2022 Cold Chain Content Rewind

Our most view content in 2022 gives insight into the topics weighing heavy on the industry including the container market, ELD mandates and what new innovation are being leveraged today.

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As we wrap up 2022, we can’t give the year a proper send off without a look back at some of the heavy hitting topics written about, shared and discussed. This year has been one of ups and downs that will most likely continue well into 2023 and beyond, but with a little focus on transportation and technology we might be able to prepare a better than years past.

An Oversupply of Containers

Food Logistics’ most viewed article this year published in July. Back then, we reported on how freight rates had come down 20% on average since January. According to Container xChange, this was due to an oversupply of containers that led to second-hand container market prices lowering. Though to much chagrin, a rise on inflation set to build stress on the economy and ultimately negated a massive decrease, due to the lingering disruptions on the supply chain.

“The current situation of oversupply of containers is a result of a series of reactionary market disruptions that began soon after the outbreak of the pandemic in early 2020. With the rise in demand, congestion at ports increased and the container capacity was held up for a considerably long period of time. This led to the panic ordering of new boxes at record levels. With time, as markets reopen and demand softens, the oversupply is a natural outcome of demand-supply forces balancing at new levels,” says Christian Roeloffs, co-founder and CEO of Container xChange. “The oversupply situation does not come as a surprise because the average container prices and leasing rates have been declining globally since Sept-Oct 2021.”

With data published by Drewry indicating an excess of 6 million TUEs of capacity in the global fleet of containers, Container xChange analysis states that the oversupply will lead to the requirement of more depot space, which is already scarce — something to note as we flow into 2023.

The Latest & Greatest in ELD Mandates

For years now the implementation of ELDs from FMCSA regulations has been on the move. As time has evolved and adapted, updates to these mandates have been made and resulted in change. In August, Shaman Ahuja, senior director and head of Axele, outlined the most recent updates in an article, describing that the “goal of the ELD mandates is to record hours of service for drivers as a way to make truck driving safer. ELDs connect to a truck’s engine and automatically record driving activity and update the driver’s log. Data that is collected includes date, time, location, engine hours, mileage, speed, hard-braking, available hours and more.”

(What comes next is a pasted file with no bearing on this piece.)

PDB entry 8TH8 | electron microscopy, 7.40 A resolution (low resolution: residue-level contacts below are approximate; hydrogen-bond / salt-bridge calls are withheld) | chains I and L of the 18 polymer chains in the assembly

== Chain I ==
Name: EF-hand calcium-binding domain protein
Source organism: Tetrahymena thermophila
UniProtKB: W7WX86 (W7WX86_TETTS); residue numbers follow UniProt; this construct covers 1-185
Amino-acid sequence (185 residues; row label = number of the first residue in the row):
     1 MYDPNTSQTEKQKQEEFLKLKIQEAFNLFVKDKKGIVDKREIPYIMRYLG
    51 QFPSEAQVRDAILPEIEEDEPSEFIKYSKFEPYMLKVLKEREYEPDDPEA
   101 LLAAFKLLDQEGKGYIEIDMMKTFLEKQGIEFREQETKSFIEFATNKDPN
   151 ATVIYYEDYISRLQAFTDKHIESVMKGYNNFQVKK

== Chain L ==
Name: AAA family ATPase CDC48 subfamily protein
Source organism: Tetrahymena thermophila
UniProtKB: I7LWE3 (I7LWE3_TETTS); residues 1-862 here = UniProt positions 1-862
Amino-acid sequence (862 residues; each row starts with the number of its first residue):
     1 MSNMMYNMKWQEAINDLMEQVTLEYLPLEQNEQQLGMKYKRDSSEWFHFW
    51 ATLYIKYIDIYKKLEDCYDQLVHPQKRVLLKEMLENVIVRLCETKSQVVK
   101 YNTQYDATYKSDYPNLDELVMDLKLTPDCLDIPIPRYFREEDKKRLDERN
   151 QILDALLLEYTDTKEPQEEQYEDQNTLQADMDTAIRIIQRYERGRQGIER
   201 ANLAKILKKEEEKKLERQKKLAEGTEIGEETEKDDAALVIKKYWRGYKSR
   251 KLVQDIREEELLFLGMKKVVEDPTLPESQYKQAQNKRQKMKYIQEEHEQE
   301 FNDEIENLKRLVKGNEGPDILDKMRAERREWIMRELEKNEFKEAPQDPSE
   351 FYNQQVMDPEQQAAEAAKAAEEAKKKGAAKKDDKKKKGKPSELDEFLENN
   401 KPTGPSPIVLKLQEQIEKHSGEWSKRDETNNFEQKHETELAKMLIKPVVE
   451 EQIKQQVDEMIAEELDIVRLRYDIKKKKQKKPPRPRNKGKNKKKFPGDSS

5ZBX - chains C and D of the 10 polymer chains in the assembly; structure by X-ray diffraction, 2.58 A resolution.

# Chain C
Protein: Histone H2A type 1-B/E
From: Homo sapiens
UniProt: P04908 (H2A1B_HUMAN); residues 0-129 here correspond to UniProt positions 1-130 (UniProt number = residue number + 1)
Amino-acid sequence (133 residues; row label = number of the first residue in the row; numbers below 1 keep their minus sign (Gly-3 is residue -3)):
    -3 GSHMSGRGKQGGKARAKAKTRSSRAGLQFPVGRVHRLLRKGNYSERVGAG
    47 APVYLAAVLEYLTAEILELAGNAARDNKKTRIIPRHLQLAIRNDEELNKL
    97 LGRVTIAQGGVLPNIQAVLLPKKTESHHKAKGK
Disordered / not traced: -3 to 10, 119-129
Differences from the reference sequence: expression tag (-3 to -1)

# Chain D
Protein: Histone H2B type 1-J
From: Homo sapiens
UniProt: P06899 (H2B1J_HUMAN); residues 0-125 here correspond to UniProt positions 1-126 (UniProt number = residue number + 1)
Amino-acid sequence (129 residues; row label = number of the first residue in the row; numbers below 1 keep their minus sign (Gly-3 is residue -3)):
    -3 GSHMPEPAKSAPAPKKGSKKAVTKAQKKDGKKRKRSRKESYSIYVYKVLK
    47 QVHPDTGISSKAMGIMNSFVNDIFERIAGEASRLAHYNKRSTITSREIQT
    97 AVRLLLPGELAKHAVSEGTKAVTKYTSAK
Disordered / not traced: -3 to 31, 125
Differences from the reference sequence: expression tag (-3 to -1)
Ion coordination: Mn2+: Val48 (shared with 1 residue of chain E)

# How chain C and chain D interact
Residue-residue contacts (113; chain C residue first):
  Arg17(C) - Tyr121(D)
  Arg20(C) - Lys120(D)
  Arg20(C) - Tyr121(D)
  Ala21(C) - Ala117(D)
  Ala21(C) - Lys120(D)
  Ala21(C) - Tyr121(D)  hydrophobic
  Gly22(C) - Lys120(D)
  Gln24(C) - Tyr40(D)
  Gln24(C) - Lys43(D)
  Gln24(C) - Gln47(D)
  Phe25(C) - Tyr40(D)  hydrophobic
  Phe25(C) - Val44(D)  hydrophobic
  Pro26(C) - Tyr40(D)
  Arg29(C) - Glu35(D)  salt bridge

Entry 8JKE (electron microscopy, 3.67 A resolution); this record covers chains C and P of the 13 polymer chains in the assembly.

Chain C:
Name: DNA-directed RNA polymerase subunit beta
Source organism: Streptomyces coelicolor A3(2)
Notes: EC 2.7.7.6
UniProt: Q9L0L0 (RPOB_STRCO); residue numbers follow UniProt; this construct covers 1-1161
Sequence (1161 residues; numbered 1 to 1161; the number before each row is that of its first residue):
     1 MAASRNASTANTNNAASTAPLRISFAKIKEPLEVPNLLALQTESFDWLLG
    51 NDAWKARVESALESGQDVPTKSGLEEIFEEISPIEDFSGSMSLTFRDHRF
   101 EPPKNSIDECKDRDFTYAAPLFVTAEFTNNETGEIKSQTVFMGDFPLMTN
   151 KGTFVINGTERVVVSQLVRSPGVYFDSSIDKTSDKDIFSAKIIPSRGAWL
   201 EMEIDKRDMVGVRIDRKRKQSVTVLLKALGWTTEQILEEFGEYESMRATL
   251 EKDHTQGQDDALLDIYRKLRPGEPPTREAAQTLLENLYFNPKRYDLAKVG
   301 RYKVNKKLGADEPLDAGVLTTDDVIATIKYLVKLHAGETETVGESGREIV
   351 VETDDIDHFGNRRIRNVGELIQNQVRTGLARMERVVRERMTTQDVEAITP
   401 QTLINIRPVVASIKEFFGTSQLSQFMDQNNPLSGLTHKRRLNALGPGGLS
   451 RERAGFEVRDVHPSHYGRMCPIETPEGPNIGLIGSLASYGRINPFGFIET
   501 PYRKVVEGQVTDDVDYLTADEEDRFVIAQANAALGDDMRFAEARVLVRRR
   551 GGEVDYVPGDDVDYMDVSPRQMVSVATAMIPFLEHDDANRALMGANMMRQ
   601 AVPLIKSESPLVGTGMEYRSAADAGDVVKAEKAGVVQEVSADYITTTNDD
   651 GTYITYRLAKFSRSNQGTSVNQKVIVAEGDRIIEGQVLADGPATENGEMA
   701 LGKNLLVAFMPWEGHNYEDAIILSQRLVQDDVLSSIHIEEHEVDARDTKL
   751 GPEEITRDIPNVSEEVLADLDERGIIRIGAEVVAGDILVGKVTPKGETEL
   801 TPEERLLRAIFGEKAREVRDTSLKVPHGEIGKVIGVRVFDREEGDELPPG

It was reported then that the most cited ELD violations were failing to maintain paperwork and device inability to transfer data when requested by an inspecting officer, violations that hold fines upwards of $10,000. The latter being of major importance in the future of ELDs, as 3G cellular networks began phasing out at the beginning of the year and is set to completely dissipate by January 1, 2023. As this mandate change comes to its end, look for more evolution in the near future, as data continues to grow and ELD requirements look for companies to grow the devices as well.

Innovation Takes the Stage

Last, but certainly not least, innovation took center stage with an article by Andrew Sobko, CEO of CDL 1000, regarding consumer demands and the role technology plays in meeting them. Data from the National Retail Federation forecasts a total of 26 million containers imported by the end of the year, stuck at ports and becoming an ongoing crisis.

“One example of how logistics companies can apply new thinking to help clear the congested ports is the containers can be loaded on open-deck trailers, which cuts out the variability of transit time via railway options. Estimated transit time can be cut in half when expedited in this manner. It is a bit risky, but “with great risk comes great reward,” and cowboying up is necessary to keep the country’s supply chain moving. The cold chain faces the same challenges as the ports – without staff or enough equipment, goods are delayed”, says Sobko.

As Sobko concludes, “Some solutions involve data, improved analytics and digital synergies. But at the helm of any high-tech dashboard is still a logistics operator and at the wheel of any truck is still a shipper moving goods. Marrying the opportunities new technology provides with the skills and industry understanding of the boots on the ground is one important way forward.” And this testament reigns true hereafter.

A new year brings on new resolutions, and that includes in the cold food chain. Keeping a watchful eye on shipping strategy, safety in trucking and new emerging technologies that answer the call for supplier challenges are great assets to bring into 2023 for a transformative and productive year.